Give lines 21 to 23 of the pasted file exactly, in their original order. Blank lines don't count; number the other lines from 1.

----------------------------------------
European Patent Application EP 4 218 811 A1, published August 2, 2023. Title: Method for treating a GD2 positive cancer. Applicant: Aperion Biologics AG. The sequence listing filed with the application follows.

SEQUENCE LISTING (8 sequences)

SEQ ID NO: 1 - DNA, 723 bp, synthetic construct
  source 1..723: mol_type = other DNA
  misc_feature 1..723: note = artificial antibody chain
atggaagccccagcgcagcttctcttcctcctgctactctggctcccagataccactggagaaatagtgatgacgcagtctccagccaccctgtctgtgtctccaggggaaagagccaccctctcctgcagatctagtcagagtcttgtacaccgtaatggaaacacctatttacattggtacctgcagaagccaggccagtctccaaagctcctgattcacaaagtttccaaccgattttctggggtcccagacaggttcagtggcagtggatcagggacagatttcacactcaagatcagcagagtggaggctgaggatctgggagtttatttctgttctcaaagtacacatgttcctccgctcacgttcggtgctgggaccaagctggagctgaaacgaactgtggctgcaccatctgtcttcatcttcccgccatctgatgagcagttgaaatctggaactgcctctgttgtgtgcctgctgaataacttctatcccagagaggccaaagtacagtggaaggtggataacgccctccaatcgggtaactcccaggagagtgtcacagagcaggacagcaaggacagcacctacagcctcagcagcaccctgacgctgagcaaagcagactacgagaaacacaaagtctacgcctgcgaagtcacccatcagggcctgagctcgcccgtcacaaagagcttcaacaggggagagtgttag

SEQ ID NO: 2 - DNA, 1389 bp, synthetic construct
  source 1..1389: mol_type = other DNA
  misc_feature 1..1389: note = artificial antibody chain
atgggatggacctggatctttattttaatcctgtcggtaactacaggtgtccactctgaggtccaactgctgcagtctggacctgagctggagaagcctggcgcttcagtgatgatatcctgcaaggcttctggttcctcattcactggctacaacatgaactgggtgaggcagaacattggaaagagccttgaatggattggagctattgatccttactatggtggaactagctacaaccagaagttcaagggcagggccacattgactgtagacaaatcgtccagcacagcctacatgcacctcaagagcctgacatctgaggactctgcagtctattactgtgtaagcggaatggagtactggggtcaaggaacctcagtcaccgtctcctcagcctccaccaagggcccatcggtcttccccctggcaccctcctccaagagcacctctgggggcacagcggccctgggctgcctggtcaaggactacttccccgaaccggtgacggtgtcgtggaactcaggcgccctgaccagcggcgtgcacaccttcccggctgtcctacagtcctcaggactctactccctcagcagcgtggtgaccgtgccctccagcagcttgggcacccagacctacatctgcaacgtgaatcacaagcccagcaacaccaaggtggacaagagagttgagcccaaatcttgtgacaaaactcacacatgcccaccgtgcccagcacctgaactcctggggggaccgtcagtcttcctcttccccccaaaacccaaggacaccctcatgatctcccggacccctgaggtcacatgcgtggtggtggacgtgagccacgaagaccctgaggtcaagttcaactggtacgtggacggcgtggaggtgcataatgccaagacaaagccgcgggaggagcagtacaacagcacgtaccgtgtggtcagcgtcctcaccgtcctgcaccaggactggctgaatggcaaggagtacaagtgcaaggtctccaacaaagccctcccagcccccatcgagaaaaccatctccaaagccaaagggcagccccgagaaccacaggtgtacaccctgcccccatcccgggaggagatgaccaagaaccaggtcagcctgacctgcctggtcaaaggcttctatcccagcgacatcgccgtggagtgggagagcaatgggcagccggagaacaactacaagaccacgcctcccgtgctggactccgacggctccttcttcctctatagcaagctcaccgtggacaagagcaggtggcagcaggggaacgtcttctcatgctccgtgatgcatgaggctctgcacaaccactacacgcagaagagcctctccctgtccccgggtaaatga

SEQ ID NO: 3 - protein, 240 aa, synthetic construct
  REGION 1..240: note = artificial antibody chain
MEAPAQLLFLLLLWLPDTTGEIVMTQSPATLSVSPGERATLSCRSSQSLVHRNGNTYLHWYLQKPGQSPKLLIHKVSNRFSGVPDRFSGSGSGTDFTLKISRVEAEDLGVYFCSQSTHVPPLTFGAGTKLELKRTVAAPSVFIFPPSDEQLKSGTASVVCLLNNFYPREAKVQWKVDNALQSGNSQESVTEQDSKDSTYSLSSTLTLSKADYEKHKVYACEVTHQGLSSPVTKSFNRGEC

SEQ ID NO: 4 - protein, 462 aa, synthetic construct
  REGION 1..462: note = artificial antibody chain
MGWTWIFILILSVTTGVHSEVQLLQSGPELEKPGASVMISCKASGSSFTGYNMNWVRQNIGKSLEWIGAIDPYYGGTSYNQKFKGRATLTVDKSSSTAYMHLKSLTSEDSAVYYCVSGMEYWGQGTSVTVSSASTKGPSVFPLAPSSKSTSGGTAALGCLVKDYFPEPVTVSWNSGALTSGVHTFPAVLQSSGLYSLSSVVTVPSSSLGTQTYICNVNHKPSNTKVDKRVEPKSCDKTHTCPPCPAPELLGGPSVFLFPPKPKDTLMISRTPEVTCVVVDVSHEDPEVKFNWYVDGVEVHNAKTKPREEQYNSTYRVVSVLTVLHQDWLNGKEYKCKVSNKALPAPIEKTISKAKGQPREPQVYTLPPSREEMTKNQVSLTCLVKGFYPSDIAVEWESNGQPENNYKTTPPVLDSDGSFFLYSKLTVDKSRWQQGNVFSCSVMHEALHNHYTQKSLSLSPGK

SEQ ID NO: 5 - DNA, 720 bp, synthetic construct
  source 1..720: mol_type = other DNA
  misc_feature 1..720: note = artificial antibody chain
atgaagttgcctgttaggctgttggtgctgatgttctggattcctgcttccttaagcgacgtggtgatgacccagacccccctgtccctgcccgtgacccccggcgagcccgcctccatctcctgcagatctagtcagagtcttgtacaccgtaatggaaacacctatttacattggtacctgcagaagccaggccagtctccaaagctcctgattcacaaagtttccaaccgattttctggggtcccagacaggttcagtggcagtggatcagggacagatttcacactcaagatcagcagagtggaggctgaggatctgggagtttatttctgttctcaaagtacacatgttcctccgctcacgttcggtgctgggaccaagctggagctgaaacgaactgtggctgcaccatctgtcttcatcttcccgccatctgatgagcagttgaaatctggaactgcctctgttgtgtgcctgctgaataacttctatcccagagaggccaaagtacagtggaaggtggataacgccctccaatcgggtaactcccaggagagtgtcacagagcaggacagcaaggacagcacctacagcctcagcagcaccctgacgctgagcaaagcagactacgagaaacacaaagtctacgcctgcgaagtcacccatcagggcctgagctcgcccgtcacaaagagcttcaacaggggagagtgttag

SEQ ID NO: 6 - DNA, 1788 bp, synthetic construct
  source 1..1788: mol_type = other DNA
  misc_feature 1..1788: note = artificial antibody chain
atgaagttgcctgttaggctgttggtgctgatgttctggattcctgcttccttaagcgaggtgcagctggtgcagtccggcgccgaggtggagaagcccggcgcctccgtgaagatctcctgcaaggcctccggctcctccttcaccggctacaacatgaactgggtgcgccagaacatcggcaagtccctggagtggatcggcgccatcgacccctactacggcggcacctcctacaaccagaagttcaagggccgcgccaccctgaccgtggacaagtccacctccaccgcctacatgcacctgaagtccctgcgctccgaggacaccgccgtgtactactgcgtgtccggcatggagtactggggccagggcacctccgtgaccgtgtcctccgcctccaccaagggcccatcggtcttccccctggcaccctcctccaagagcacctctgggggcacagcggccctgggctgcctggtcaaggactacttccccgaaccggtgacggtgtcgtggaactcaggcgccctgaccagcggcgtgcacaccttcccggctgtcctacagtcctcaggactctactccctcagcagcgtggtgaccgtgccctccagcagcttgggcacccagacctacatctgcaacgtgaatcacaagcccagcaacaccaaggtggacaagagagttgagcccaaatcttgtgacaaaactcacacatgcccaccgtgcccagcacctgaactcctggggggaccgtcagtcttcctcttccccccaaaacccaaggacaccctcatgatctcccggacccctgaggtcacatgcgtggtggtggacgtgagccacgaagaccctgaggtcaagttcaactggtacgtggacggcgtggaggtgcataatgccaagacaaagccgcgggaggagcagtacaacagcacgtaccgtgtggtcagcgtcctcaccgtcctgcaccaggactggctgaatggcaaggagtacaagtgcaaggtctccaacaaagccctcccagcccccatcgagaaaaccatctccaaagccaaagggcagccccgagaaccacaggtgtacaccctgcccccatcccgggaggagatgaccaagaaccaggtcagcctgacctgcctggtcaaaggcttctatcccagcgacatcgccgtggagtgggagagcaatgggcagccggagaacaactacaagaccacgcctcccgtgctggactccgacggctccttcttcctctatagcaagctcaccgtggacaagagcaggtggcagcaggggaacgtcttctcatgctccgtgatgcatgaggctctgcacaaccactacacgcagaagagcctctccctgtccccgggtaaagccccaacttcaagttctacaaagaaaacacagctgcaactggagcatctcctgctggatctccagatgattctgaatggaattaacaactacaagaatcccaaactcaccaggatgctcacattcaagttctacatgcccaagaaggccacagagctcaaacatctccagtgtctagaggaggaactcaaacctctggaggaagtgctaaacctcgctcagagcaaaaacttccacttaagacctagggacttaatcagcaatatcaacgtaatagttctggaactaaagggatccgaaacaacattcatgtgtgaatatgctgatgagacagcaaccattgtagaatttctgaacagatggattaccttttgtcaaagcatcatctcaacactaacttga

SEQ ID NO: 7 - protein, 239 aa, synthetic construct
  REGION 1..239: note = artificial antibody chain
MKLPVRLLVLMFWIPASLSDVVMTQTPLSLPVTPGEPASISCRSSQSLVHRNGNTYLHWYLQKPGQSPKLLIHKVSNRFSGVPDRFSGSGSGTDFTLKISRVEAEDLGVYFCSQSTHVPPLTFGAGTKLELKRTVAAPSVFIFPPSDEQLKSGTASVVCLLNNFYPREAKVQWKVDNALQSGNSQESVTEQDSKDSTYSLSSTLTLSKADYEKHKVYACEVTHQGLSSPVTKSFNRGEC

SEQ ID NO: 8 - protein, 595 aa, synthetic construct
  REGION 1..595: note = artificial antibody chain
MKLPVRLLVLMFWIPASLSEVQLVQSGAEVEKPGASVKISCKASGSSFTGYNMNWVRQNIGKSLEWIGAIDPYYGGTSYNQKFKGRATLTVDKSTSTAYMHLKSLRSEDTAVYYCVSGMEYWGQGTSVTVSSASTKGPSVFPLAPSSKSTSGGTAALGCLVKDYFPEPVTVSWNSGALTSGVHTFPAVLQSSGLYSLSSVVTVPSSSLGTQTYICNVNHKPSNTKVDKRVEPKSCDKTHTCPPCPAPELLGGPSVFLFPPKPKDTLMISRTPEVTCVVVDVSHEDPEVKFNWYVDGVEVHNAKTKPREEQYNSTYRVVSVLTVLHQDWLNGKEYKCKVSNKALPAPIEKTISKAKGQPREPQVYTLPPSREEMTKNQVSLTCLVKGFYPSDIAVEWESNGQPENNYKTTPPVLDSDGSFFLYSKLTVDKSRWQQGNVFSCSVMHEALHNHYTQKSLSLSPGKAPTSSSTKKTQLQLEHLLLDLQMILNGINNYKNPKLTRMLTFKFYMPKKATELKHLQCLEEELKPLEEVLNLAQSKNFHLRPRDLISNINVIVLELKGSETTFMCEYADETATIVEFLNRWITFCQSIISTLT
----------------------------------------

SEQ ID NO: 6 - DNA, 1788 bp, synthetic construct
  source 1..1788: mol_type = other DNA
  misc_feature 1..1788: note = artificial antibody chain